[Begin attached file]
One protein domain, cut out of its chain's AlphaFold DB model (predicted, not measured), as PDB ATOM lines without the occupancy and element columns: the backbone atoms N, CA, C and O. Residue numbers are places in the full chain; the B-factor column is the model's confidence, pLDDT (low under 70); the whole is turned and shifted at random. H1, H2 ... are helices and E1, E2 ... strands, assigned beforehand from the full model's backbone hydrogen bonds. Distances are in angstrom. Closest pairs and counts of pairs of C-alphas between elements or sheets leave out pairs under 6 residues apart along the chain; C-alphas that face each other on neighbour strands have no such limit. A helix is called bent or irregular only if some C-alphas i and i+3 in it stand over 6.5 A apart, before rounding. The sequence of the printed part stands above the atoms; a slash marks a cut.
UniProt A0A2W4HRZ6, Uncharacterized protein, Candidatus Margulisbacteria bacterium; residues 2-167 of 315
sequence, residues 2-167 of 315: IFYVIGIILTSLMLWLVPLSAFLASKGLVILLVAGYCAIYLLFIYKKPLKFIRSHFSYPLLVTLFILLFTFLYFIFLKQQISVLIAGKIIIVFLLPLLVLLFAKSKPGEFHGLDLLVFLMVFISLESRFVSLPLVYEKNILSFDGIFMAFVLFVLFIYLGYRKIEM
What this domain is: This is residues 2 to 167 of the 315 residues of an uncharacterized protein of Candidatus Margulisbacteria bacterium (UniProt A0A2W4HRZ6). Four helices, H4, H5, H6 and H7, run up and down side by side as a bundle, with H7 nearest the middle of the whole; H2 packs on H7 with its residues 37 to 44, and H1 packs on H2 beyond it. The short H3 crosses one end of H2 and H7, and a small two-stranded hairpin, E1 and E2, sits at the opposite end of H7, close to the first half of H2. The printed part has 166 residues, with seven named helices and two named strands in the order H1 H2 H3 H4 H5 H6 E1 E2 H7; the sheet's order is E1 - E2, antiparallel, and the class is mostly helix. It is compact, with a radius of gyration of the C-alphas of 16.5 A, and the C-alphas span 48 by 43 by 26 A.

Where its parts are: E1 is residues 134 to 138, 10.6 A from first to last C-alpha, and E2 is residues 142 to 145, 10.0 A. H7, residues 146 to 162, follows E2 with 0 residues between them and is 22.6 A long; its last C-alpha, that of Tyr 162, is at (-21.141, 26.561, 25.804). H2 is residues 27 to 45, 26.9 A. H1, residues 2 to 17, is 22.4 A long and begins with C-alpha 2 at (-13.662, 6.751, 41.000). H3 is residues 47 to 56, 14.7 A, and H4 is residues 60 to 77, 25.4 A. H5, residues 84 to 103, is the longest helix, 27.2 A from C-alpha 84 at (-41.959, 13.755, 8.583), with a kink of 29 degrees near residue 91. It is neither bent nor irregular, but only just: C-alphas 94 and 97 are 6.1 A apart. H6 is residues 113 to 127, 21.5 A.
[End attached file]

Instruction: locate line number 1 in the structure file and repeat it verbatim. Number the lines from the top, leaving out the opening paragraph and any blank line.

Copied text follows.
UniProt A0A2W4HRZ6, Uncharacterized protein, Candidatus Margulisbacteria bacterium; residues 2-167 of 315